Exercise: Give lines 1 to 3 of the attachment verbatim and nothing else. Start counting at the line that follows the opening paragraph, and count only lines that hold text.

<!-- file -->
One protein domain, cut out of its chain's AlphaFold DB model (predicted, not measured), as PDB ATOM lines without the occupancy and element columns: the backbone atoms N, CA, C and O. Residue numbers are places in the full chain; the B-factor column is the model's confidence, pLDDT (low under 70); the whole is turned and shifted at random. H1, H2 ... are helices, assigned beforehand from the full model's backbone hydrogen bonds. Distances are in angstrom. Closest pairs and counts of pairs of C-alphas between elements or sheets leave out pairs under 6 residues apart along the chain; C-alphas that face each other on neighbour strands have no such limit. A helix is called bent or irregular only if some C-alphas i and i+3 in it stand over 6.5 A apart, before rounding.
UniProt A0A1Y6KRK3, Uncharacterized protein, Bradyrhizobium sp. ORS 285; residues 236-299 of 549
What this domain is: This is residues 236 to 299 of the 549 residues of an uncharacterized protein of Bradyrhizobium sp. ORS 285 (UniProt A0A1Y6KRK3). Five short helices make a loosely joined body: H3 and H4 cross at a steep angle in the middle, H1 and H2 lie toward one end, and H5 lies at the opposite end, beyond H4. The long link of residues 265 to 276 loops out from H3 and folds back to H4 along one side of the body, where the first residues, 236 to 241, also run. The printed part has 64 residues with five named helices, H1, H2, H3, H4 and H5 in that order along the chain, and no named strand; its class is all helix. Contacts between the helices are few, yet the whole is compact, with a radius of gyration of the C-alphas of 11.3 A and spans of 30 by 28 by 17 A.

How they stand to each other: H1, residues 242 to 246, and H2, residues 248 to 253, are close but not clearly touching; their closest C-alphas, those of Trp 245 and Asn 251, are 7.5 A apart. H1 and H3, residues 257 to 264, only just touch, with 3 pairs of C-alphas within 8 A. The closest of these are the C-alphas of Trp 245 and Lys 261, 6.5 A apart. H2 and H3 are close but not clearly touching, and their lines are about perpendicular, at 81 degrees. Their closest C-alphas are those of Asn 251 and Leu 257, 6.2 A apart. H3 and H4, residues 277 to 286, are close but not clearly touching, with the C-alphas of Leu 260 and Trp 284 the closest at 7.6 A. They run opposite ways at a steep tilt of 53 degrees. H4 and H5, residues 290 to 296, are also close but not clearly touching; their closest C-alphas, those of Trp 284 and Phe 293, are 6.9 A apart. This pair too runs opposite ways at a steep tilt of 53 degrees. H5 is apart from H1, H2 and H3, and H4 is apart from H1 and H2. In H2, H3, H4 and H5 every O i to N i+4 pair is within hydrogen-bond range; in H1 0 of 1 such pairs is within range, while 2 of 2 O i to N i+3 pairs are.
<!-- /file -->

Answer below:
UniProt A0A1Y6KRK3, Uncharacterized protein, Bradyrhizobium sp. ORS 285; residues 236-299 of 549
What this domain is: This is residues 236 to 299 of the 549 residues of an uncharacterized protein of Bradyrhizobium sp. ORS 285 (UniProt A0A1Y6KRK3). Five short helices make a loosely joined body: H3 and H4 cross at a steep angle in the middle, H1 and H2 lie toward one end, and H5 lies at the opposite end, beyond H4. The long link of residues 265 to 276 loops out from H3 and folds back to H4 along one side of the body, where the first residues, 236 to 241, also run. The printed part has 64 residues with five named helices, H1, H2, H3, H4 and H5 in that order along the chain, and no named strand; its class is all helix. Contacts between the helices are few, yet the whole is compact, with a radius of gyration of the C-alphas of 11.3 A and spans of 30 by 28 by 17 A.

How they stand to each other: H1, residues 242 to 246, and H2, residues 248 to 253, are close but not clearly touching; their closest C-alphas, those of Trp 245 and Asn 251, are 7.5 A apart. H1 and H3, residues 257 to 264, only just touch, with 3 pairs of C-alphas within 8 A. The closest of these are the C-alphas of Trp 245 and Lys 261, 6.5 A apart. H2 and H3 are close but not clearly touching, and their lines are about perpendicular, at 81 degrees. Their closest C-alphas are those of Asn 251 and Leu 257, 6.2 A apart. H3 and H4, residues 277 to 286, are close but not clearly touching, with the C-alphas of Leu 260 and Trp 284 the closest at 7.6 A. They run opposite ways at a steep tilt of 53 degrees. H4 and H5, residues 290 to 296, are also close but not clearly touching; their closest C-alphas, those of Trp 284 and Phe 293, are 6.9 A apart. This pair too runs opposite ways at a steep tilt of 53 degrees. H5 is apart from H1, H2 and H3, and H4 is apart from H1 and H2. In H2, H3, H4 and H5 every O i to N i+4 pair is within hydrogen-bond range; in H1 0 of 1 such pairs is within range, while 2 of 2 O i to N i+3 pairs are.